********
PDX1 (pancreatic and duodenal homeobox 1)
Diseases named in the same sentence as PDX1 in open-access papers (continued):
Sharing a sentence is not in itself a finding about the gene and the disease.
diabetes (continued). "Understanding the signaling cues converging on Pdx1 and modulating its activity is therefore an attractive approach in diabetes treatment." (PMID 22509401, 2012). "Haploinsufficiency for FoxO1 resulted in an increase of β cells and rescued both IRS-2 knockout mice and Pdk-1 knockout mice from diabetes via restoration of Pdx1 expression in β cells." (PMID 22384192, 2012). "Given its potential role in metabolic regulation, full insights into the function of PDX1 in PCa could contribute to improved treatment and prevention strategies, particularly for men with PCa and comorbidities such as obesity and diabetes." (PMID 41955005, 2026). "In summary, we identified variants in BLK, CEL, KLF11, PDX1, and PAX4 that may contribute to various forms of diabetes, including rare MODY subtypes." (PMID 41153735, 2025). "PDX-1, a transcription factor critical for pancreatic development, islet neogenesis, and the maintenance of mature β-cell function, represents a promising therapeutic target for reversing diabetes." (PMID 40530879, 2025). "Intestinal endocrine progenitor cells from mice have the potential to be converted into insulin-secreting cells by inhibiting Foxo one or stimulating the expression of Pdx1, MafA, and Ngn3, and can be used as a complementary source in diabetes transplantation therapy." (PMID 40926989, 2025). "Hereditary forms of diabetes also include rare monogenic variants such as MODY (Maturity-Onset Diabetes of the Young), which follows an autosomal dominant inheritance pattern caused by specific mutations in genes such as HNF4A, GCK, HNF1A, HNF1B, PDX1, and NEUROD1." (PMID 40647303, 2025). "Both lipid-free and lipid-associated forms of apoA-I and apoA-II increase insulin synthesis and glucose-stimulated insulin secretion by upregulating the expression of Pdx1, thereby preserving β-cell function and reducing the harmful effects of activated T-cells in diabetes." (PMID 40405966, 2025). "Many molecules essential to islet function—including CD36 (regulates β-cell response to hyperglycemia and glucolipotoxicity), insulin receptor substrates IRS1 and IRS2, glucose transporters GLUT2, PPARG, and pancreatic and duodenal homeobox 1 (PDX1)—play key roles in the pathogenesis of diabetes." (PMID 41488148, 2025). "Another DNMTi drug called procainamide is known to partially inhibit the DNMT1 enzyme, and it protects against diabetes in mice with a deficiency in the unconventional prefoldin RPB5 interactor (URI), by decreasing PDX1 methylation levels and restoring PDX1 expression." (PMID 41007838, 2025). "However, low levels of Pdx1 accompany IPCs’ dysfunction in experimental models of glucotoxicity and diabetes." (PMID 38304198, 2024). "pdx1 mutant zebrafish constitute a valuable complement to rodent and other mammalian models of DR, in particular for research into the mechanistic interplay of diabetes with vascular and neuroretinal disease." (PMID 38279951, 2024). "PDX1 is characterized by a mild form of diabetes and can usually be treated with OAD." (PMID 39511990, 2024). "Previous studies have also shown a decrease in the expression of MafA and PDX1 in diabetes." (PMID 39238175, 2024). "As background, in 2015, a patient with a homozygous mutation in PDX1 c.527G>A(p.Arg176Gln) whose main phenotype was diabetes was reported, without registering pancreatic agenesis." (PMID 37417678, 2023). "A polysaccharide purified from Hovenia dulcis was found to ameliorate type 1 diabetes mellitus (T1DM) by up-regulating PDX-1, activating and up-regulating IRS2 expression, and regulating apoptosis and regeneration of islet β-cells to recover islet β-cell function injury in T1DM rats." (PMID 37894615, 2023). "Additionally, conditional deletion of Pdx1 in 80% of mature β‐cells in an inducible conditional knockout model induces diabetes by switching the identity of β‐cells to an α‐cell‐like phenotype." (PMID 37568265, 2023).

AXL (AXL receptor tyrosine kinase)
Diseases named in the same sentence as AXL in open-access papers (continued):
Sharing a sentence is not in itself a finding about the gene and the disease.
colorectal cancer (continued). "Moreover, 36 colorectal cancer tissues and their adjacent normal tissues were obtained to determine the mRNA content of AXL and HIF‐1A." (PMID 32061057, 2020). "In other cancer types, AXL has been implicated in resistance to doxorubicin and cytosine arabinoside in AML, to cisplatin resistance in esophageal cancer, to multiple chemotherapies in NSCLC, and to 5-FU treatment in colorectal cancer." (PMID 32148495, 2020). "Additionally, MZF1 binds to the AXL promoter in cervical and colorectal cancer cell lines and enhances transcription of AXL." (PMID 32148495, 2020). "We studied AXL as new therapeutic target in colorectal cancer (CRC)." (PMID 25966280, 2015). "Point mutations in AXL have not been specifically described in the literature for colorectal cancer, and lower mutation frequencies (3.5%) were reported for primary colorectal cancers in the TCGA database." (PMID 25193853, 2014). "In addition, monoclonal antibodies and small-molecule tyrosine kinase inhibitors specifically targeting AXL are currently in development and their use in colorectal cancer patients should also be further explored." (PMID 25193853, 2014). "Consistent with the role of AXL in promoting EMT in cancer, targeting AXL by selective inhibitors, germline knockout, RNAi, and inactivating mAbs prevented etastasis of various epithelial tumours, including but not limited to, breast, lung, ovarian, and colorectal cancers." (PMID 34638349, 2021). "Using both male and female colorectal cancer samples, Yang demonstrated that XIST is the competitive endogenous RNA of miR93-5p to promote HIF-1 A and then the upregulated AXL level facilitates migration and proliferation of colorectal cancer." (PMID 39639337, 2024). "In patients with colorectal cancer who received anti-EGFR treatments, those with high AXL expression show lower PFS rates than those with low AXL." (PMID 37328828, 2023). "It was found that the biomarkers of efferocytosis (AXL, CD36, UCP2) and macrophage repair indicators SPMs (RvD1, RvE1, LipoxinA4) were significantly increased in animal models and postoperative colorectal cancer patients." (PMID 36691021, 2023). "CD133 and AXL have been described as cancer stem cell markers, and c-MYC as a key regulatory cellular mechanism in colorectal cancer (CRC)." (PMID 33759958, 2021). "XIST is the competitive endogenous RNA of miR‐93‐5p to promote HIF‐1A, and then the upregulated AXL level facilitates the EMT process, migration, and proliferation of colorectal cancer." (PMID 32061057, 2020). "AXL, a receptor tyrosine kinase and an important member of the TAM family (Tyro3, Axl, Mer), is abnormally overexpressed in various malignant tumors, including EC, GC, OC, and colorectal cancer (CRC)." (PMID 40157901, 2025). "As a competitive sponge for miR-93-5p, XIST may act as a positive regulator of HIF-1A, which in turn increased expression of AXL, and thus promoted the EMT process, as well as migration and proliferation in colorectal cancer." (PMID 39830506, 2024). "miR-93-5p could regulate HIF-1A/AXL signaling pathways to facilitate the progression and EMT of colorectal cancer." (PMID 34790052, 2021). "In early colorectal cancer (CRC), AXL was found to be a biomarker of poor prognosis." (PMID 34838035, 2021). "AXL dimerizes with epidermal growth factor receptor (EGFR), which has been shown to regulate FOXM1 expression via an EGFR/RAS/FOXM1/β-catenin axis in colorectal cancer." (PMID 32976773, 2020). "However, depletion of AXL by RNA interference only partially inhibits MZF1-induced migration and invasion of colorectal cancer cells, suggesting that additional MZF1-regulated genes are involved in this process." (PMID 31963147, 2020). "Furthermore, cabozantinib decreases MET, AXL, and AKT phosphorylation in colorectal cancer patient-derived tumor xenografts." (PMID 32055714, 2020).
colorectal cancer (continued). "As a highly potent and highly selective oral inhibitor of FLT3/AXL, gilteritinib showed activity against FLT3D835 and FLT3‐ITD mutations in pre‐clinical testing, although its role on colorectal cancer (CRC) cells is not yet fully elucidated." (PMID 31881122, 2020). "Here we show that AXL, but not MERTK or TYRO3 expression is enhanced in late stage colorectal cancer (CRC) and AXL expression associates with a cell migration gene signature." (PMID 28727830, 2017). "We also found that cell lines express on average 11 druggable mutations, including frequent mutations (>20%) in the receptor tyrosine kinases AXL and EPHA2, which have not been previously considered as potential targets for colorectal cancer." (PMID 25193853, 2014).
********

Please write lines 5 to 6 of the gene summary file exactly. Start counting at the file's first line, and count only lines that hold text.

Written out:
AXL (AXL receptor tyrosine kinase)
Diseases named in the same sentence as AXL in open-access papers (continued):